LONDON (Reuters) - Britain is demanding the European Union agree to rework the post-Brexit trade rules governing trade with Northern Ireland, seeking more time, better solutions and, in some cases, a renegotiation of the existing deal.
To avoid creating a hard border on the island of Ireland, Britain agreed to a deal in which Northern Ireland remained within the EU’s single market. This has instead created a regulatory border between Northern Ireland and the rest of the United Kingdom.
Since leaving the EU at the end of 2020, serious problems with implementing the exit deal have come to light, even before grace periods waiving some of the new regulations has expired.
Britain’s demands, set out in a letter last week, are due to be discussed with the EU on Thursday. They are:
SUPERMARKETS - Extend waivers on certification requirements from supermarkets and their suppliers to at least Jan. 1 2023, from April 2021 currently. The government also wants this scheme to be open to more businesses.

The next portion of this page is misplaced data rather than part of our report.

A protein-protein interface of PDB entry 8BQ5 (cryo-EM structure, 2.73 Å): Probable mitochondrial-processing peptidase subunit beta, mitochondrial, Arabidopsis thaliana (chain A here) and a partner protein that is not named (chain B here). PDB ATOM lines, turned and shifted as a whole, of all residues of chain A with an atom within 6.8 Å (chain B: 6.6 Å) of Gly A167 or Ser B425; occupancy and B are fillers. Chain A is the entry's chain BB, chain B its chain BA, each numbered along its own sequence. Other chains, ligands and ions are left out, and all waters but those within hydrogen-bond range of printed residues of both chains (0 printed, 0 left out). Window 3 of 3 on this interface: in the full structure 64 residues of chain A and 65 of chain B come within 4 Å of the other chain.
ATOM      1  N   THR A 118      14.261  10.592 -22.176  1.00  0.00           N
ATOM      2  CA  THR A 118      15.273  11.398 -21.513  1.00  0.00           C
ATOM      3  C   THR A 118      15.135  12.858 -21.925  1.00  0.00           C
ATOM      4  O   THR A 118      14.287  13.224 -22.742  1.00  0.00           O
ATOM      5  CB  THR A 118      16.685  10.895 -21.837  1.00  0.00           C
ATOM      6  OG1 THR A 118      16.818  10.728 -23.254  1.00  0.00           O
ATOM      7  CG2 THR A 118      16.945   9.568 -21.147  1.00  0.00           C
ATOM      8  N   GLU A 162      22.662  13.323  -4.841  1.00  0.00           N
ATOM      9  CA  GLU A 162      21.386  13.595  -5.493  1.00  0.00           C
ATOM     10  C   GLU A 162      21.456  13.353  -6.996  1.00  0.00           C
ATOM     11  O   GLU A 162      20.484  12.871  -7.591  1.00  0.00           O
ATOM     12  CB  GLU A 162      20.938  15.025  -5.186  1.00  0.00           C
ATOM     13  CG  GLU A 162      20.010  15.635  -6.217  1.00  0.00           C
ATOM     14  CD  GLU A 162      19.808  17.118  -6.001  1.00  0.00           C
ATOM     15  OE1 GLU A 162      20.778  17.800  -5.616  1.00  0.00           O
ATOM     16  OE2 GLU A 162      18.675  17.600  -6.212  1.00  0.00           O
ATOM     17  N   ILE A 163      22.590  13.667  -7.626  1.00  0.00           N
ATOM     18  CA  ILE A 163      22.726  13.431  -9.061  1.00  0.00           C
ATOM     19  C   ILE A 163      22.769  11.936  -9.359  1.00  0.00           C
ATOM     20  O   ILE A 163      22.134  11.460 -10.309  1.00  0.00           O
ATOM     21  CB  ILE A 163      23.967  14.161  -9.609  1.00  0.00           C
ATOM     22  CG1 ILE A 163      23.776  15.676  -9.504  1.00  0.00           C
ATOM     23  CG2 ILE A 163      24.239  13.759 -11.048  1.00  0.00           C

CHILLED MEATS - Extend the free transport of certain types of chilled meats until Jan. 1 2023, from June 30 2021 currently. Without a waiver, legal restrictions prohibit the movement of goods such as sausages.
PARCELS - Extend a waiver on customs declarations on mail parcels sent from the rest of the United Kingdom to Northern Ireland until at least Jan. 1 2023 from March 31. 2021 currently.
MEDICINES - Extend the free movement of medicines between Northern Ireland and the rest of the United Kingdom until at least Jan. 1 2023 from Dec. 31 2021 currently.
SEED POTATOES - The renegotiation of arrangements preventing the movement of seed potatoes, other plants and plant products.
STEEL - A solution that provides tariff-free movement of steel between Britain and Northern Ireland. An anomaly in the way tariffs and quotas are applied by Britain and the EU has raised the prospect of a 25% tariffs on steel moving to Northern Ireland.
PET TRAVEL - A bilateral arrangement with Ireland to remove barriers to owners taking their pets into Northern Ireland and Ireland from the rest of the United Kingdom.
The government said this list of demands was not exhaustive.
Reporting by William James; Editing by Gareth Jones
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